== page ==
Shinedown have built their name on rock songs both brutal in power and epic in scope. Now, with their latest album, Shinedown (Brent Smith, Barry Kerch, Eric Bass, and Zach Myers) veer away from that densely layered sonic palette and take a more direct approach. Featuring lead single "Cut the Cord" — a blistering track that shot to #1 on Active Rock radio — Threat to Survival finds the multi-platinum-selling band achieving their most powerful sound ever and offering up their most important album to date.
As Smith explains, Shinedown's approach on Threat to Survival had much to do with the emotionally raw material at the heart of the album. "When we started the writing process we realized the changes that had taken place over the past 2 years, our experiences, the relationships that had come and gone, the album really took on a life of its own," says Smith. "It's like the songs were saying to us, 'The songs were so honest, it felt necessary to present them in the most straightforward way possible."
In forming the emotional core of the album, Shinedown delved into many of the most thorny issues facing the band members in recent years, such as Smith's navigating his role as a father. "There's not any song that's directly about my son, but as we were writing I was asking myself a lot of questions about what it means to be a good father," he says. "It forced me to look at who I am as a person and what's really important to me at this point in my life." In both the writing process and in the final product, that unflinching self-examination proved sometimes devastating but ultimately life-affirming. "I always say that I write songs because it's therapy, and that very much held true on the writing of this album," Smith notes.
Throughout Threat to Survival, Shinedown explore matters of life and death and beauty and pain with a fierce energy and indomitable spirit. On "Cut the Cord" — a song that continues a record-setting streak in which each of the 19 singles released over Shinedown's career has climbed to the upper regions of the radio charts — the band looks at the insidious nature of self-destruction and puts out a call for self-empowerment. "Some people might listen to 'Cut the Cord' and think it's about drug addiction," says Smith, pointing to one of the song's most piercing lyrics ("'Cause agony breeds no reward for one more hit and one last score"). "But really it's about anything that might wrap itself around you and keep you from becoming the person you truly want to be." Produced by Shinedown's own Eric Bass, "Cut the Cord" fuses Smith's growling vocal work with thunderous drumming and lead-heavy guitar riffs, weaving in spooky, choirlike background vocals to thrilling effect.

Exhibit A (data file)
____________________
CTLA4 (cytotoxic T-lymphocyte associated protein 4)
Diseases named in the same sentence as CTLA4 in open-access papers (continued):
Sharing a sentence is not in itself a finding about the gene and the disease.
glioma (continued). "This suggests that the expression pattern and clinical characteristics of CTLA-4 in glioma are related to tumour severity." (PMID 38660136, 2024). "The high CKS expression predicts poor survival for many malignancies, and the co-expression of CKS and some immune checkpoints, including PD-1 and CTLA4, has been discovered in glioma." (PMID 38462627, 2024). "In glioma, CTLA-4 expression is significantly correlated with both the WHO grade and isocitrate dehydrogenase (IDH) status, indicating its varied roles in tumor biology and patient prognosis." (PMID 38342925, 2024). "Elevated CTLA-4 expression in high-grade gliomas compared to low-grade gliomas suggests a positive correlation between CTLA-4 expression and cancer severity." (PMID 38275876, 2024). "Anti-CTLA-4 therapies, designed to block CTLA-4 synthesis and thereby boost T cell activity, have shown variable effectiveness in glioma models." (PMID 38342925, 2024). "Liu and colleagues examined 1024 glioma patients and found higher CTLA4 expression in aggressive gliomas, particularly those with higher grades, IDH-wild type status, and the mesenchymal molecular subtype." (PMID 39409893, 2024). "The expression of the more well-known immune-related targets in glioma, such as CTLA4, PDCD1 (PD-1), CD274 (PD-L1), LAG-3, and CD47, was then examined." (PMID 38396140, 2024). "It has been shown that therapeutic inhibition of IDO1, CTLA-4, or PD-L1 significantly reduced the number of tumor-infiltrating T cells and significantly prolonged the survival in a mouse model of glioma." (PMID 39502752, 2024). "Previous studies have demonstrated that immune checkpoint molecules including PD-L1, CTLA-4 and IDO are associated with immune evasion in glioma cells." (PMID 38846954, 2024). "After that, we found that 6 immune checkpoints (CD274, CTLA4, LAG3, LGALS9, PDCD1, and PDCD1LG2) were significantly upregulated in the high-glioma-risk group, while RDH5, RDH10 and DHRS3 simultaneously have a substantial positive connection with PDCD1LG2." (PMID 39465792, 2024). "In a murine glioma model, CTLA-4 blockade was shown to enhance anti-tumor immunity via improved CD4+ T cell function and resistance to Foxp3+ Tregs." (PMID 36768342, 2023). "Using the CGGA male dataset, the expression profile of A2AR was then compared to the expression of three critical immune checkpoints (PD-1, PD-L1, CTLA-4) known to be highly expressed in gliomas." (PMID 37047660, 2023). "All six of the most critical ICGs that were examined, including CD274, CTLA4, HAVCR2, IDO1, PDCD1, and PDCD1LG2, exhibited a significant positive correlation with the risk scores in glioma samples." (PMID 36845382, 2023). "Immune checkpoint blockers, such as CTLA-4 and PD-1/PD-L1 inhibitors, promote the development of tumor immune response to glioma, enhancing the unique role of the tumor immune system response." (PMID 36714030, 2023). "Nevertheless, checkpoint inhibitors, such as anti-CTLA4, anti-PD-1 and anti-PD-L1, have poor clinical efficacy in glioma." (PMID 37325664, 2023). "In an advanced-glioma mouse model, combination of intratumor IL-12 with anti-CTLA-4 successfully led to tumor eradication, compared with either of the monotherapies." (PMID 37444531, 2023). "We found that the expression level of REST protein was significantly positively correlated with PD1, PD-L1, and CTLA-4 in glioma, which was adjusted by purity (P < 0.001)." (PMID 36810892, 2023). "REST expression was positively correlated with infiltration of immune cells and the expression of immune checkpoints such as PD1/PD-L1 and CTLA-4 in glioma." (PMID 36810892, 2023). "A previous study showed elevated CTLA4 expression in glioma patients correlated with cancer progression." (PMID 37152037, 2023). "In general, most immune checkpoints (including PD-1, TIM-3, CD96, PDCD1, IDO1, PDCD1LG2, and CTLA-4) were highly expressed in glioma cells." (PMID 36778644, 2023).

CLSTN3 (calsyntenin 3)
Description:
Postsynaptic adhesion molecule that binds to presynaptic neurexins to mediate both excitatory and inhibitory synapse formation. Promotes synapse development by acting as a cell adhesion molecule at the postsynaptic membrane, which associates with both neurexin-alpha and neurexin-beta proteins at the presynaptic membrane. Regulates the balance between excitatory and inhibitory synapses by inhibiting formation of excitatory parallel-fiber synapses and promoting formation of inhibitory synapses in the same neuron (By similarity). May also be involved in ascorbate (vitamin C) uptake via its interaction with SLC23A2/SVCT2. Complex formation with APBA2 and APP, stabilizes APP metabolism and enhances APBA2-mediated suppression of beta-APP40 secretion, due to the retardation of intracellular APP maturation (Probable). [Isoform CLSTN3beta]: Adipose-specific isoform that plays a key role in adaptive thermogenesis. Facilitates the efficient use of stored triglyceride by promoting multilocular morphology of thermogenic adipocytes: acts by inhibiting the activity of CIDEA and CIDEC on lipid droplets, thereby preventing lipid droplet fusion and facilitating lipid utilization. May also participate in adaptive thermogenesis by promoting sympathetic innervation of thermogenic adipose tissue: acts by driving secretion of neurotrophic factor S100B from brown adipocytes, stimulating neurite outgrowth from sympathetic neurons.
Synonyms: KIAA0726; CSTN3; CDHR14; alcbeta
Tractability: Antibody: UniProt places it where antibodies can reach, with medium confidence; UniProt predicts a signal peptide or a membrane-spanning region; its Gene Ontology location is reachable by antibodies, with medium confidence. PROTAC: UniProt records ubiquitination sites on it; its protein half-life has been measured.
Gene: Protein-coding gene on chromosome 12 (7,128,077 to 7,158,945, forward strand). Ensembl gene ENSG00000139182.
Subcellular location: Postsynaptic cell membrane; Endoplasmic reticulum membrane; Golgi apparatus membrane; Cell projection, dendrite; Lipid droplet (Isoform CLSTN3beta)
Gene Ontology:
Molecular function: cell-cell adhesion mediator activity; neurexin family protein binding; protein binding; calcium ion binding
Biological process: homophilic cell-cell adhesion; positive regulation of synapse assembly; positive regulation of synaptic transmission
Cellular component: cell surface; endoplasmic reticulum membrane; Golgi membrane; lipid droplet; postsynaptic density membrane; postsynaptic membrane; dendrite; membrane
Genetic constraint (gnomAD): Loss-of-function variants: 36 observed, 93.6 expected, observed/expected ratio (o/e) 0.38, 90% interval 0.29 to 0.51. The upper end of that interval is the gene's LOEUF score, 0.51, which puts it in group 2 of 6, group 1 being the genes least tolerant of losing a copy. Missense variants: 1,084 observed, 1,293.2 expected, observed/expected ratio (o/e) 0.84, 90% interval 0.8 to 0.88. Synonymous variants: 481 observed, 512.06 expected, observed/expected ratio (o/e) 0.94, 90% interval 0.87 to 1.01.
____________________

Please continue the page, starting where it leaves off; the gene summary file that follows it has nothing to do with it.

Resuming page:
Elsewhere on Threat to Survival, Shinedown instill their self-reflection with a brighter mood that's often exhilarating in its intensity. On the piano-laced "How Did You Love," for instance, Smith's soaring vocals demand an exacting reassessment of how to go about building a more meaningful life. ("It's not what you believe/Those prayers will make you bleed/But while you're on your knees/How did you love?"). "That song's about asking yourself about how you've dealt with difficult situations in your life, and whether you tried to give some love to the world or just allowed hate and negativity to consume you," says Smith. "So the lyric is 'How did you love?', but really the question is 'How did you live?'"
A bold statement of determination against all odds, "State of My Head" opens with an ethereal, dreamlike intro before powering forward as a groove-driven anthem ("The only way I'm leaving is dead/That's the state of my head"). With its stomping rhythm and surging guitar work, "Outcast" is as a full-throttle celebration of unbridled confidence and daring manifesto of Shinedown's dedication to constantly outdoing themselves as artists. And on "Black Cadillac," Smith delivers a darkly charged but soulful epic that twists its funereal metaphor into a strikingly hopeful message. "For me 'Black Cadillac' is a warning to take inventory of who you are and realize that nobody owes you anything in this world," says Smith. "It's about looking around and noticing the things you've maybe taken for granted, and deciding to become something better than that before your time's up."
"If you're going to make something that's going to exist forever, sometimes you have to fight yourself to get out what you need to express," says Smith. "You need to break down all the walls and get rid of whatever distractions that might be holding you back."
Shinedown continually bring both staggering musicality and a powerful emotional complexity to their music. "There's always been a certain level of positivity with Shinedown — that's even where our name came from," says Smith. "There's a sense that everything that's bad has a little bit of good to it, just like everything that's good has a little bit of bad. The songs on this album address the reality that we're all going to die at some point and that sometimes the willingness to survive is all you have. It's about holding onto that sheer will to live, and getting through whatever might come your way because the legacy that you leave behind is what will carry you on to your next journey."